Credit Cards That Let You Invest Cash Back
I have heard some rumors that Chase no longer gives 3% cash back to Freedom Card holders for shopping at gas stations and grocery stores. I haven’t got the notice from Chase myself yet and my latest statement on May 13 still shows 3% cash back for every $1 of eligible purchases made at gas stations, grocery stores and fast food restaurants. So I assume I can still enjoy the *generous* reward, for now. But if Chase is sending the letter to every cardholder, sooner or later I will get mine.
Of course, Chase won’t be alone in changing the terms (for example, Bank of America also plans to hike card interest rate next month) and what Chase did didn’t surprise me at all. After the CARD Act of 2009 was signed into law last week, more and more banks will adjust their practices, not to really protect their customers, but make up their losses from other areas. There are predictions that, under the new rule, card issuers will not only tighten the standard on credit card applications, but also cancel card reward programs and impose annual fees on cards that are currently free.
As for the Chase Freedom Card, if the cash back is slashed to just 1%, then I will abandon the card and start to use my Fidelity 529 College Rewards card exclusively because it gives me 2% cash back on every dollar spent, no category restriction and no cash back limit. It’s one of my favorite cash back rewards cards. Actually, if I can choose between cards that give me the rewards as cash and cards that let me invest the cash back, I will go with the latter. The reason is simple: $20 invested today could mean a lot more 5 or 10 years later. If I get the cash, I could just spend it without notice If you agree with my argument, then there are a few choices that let you invest your cash back from credit cards.
Fidelity Rewards American Express Cards
This program currently offers three cards from American Express, all allowing to earn 2% cash back on every dollar spent (when the program was first launched a few years ago, the cash back was only 1.5%) on any purchases and there’s no annual fee. The three cards are:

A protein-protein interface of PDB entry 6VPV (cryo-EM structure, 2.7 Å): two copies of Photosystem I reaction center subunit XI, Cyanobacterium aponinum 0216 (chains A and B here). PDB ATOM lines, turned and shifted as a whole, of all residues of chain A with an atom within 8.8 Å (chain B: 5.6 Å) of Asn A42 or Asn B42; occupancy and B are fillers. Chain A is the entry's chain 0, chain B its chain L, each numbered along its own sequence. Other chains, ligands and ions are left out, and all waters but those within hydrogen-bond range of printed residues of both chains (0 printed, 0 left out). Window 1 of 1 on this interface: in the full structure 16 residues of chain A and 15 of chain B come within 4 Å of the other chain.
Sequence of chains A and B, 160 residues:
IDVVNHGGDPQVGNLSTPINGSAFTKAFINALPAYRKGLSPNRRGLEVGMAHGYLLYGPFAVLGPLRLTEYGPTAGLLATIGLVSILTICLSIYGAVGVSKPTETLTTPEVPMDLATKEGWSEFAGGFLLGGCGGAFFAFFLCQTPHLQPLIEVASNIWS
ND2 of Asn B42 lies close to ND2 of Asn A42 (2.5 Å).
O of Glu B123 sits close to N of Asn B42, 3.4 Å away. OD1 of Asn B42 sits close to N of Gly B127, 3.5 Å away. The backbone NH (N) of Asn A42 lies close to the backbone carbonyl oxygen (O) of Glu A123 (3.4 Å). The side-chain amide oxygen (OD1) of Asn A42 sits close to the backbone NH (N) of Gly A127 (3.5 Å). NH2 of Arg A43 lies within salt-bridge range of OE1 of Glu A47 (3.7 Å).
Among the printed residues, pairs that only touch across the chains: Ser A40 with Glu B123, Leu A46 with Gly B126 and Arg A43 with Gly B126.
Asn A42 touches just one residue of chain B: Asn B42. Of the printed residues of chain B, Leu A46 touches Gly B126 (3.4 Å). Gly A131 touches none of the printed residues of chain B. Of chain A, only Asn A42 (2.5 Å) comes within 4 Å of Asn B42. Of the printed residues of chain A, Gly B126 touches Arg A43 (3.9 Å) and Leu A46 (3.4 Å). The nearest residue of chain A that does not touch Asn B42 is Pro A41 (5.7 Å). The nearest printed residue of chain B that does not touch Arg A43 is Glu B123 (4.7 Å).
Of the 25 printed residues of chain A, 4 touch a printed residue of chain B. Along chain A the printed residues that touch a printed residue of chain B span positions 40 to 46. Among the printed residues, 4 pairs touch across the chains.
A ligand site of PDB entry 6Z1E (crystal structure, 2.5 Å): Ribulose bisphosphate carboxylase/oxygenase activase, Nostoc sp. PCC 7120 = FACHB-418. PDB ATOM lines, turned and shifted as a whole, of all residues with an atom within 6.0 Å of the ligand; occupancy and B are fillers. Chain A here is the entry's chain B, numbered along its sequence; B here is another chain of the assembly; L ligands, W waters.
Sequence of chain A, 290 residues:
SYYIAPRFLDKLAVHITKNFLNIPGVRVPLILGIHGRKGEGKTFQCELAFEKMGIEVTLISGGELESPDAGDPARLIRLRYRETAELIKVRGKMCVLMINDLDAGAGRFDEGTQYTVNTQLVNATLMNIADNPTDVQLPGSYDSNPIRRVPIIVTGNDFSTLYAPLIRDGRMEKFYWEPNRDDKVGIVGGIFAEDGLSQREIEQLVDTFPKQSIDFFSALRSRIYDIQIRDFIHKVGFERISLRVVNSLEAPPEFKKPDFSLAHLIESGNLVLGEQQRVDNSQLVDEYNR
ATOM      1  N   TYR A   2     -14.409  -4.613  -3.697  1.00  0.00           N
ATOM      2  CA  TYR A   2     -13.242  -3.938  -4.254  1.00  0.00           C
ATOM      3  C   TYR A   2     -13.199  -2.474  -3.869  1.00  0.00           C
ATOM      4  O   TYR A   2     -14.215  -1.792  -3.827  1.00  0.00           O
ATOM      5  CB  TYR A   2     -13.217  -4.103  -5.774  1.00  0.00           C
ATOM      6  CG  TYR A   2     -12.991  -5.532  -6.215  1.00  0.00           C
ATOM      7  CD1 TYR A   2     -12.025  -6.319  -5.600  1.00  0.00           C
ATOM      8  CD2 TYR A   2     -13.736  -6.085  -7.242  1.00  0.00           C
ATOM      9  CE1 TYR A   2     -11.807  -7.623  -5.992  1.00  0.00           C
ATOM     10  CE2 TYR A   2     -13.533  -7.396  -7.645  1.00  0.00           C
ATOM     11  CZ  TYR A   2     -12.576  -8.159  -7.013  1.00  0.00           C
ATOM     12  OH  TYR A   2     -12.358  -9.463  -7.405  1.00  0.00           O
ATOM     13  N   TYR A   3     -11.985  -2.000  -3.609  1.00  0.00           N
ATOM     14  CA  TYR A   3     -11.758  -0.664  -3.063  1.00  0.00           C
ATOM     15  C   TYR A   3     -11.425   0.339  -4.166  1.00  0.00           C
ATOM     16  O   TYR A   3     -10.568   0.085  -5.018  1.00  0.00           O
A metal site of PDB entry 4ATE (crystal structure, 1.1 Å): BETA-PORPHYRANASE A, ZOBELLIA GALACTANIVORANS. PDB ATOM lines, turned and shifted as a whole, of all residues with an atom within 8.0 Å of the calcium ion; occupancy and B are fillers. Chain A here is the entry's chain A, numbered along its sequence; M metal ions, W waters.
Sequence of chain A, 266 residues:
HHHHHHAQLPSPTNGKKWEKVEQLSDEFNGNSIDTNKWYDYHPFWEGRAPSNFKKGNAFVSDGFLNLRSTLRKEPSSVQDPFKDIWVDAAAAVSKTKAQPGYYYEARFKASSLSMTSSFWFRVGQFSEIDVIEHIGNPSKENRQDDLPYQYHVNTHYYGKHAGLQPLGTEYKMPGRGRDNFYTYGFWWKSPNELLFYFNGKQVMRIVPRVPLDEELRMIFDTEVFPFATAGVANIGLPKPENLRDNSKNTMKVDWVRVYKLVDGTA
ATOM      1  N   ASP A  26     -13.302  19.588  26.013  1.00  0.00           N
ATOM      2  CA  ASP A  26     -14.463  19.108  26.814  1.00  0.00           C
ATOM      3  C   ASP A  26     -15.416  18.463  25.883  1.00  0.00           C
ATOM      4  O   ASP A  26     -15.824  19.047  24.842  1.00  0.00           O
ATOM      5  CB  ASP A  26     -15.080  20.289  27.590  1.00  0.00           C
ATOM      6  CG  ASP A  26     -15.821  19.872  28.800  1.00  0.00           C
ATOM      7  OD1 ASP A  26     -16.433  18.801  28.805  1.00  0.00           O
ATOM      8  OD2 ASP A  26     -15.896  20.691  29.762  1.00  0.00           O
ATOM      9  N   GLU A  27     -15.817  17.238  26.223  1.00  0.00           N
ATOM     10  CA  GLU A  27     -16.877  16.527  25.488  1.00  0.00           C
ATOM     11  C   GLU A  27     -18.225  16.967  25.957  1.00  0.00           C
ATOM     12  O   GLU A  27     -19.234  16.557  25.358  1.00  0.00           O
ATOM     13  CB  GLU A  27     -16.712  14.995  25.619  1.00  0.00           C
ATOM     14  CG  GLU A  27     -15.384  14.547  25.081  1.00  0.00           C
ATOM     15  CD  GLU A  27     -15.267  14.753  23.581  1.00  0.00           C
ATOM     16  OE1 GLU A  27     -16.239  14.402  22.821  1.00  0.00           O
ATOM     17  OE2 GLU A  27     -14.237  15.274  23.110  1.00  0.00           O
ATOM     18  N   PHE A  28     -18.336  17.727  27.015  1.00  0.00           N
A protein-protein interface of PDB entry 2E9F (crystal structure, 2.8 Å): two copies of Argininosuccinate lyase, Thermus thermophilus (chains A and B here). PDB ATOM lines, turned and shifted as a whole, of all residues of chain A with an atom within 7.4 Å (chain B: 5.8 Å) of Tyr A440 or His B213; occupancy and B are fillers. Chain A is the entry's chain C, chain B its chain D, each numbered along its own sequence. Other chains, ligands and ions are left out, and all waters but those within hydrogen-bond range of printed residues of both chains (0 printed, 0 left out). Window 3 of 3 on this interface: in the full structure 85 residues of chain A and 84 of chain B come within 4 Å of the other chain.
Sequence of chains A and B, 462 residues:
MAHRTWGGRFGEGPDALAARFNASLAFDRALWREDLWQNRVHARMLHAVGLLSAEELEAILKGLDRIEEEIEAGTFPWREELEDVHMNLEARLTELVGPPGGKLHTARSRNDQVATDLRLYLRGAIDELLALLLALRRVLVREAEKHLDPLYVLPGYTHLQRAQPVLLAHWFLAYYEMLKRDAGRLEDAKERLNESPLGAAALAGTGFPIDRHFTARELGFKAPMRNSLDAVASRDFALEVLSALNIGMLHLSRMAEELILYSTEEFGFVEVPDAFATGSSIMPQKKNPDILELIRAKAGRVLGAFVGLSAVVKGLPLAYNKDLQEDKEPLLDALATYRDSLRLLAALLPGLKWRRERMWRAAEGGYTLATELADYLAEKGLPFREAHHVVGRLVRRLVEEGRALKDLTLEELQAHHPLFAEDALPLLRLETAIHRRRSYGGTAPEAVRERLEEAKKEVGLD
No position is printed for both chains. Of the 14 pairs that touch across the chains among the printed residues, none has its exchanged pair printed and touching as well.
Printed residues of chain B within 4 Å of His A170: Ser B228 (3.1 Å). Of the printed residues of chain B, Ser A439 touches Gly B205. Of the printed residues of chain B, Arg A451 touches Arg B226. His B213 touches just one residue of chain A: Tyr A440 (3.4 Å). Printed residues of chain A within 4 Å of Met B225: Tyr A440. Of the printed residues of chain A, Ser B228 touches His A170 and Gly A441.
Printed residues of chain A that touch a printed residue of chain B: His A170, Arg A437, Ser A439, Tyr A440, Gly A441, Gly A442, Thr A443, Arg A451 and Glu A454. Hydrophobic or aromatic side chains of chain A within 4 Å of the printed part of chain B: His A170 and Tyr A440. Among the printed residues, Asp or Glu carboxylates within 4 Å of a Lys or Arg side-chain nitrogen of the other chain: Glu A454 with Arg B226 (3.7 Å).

- Fidelity Investment Rewards American Express Card: Rewards are invested in a Fidelity brokerage account;
- Fidelity Retirement Rewards American Express Card: Rewards are invested in a Fidelity IRA account;
- Fidelity Investments 529 College Rewards American Express Card: Rewards are invested in a Fidelity managed 529 account.
Besides, there’s no limit on how much rewards you can earn with these cards. The only requirement for these cards is that you need a Fidelity account so you can invest your rewards. Every time you earn $50 in rewards, the money will be automatically invested. If you don’t want to invest your cash back, you can also redeem for travel, gift certificate, or other items, but you can’t take out the cash.
Schwab Bank Invest First Visa Credit Card
The Schwab Invest First Visa Card is relatively new, but it generated quite some interests when the card was launched last December. Similar to the Fidelity Rewards cards, the Schwad card also let you earn 2% cash back on everything, but requires a Schwab brokerage account in order to get the cash back. This card has no annual fee and there’s no limit on how much cash back you can earn. However, one drawback of the card is that there’s no pre-set spending limit. When a credit card has no pre-set spending limit, the credit line on credit report will appear as zero, which may not be a good thing as far as your credit score is concerned.
UPromise Credit Card from Bank of America
The UPromise Credit Card is the most flexible card among cards mentioned here in terms of how you can get the rewards you earned. You can link the card to a UPromise 529 College Savings Account and invest the cash back if you choose to do so (I use this card to invest in my daughter’s 529 account), but unlike other cards, this is not required. Probably because a brokerage account is not necessary, the rebate from the UPromise card isn’t as good as cards listed above: You only get 1% rebate for most of your purchases and there are some categories that let you earn a little more.
One more thing. There are a lot of unhappy customers since Bank of America took over the UPromise card from Citibank early this year because their payments were messed up during the transition. Otherwise, I still think this is a good option.
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